Journal of Failure Analysis and Prevention

, Volume 4, Issue 4, pp 58–67 | Cite as

Failure analysis of three-piece steel aerosol cans

  • R. C. Daehn
  • J. J. Blum
Peer Reviewed Articles

Abstract

This paper explains how three-piece aerosol cans made from tin-plated steel are designed and manufactured, how they behave structurally, and provides information on doing failure analyses of aerosol cans. Particular emphasis is placed on the metallurgical aspects of the side-seam welding process used to create the body cylinders, the process of attaching the ends, and explains how three-piece aerosol cans made from tin-plated steel behave structurally. The paper also addresses a number of representations and conclusions presented in a paper by M. Fox and R. Hastings entitled “Pressurized 3-Piece Steel Container Explosions and Failure Mechanisms” published in the June 2003 issue of Practical Failure Analysis. Aerosol cans may fail, although not necessarily explode, by internal or external corrosion, by mechanical abuse (puncture, for example), or by being overheated. Understanding the design, manufacture, and structural behavior of these pressure vessels will aid in the formulation of conclusions as to the root causes of aerosol can failures.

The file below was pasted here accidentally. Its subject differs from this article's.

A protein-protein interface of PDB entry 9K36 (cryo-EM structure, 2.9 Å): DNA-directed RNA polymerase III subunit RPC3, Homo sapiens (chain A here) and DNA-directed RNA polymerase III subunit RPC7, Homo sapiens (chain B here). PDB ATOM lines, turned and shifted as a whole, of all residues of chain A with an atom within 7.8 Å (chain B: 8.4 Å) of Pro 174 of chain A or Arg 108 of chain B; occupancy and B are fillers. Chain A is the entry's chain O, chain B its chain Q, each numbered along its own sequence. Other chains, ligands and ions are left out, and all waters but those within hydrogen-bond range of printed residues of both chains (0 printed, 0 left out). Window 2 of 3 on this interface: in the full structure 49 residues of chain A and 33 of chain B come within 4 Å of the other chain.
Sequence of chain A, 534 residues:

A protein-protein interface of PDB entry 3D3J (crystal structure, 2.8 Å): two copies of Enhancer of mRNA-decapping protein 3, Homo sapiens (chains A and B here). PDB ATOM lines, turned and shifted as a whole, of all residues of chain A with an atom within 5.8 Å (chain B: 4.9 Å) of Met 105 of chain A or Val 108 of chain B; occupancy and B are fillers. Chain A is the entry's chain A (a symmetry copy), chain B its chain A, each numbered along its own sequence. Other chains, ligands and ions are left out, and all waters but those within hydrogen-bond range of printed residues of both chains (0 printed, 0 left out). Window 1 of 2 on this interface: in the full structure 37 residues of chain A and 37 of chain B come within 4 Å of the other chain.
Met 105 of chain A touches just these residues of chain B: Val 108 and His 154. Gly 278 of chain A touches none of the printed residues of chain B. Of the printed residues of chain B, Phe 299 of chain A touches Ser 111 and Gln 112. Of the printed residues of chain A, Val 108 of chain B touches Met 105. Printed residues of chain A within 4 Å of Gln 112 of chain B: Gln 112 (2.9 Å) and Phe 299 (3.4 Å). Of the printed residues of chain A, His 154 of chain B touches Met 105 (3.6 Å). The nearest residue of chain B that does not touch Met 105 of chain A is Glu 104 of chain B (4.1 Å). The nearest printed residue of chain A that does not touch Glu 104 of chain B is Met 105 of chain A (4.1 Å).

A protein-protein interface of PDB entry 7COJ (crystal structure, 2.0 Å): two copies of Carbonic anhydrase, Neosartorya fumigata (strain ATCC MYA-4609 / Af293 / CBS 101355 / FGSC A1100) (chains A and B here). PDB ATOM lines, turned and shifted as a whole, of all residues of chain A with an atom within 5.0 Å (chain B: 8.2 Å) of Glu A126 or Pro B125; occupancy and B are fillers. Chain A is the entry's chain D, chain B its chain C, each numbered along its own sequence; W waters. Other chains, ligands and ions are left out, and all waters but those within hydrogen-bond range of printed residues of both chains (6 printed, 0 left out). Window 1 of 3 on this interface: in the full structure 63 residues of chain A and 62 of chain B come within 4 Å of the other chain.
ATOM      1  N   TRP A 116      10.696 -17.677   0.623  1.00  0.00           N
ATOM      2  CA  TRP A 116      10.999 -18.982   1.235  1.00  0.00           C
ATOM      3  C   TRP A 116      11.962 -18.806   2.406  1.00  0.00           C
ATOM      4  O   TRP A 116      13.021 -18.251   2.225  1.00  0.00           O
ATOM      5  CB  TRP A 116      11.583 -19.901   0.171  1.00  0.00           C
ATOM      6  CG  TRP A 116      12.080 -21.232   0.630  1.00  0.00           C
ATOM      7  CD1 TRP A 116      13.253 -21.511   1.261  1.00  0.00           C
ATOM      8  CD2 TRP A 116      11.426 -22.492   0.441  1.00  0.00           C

Keywords

aerosol buckle burst can DOT double seam seam weld 

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Copyright information

© ASM International 2004

Authors and Affiliations

  • R. C. Daehn
    • 1
  • J. J. Blum
    • 2
  1. 1.R.C. Daehn & Associates, P.C.Wayne
  2. 2.U.S. Can Company, Inc.Elgin

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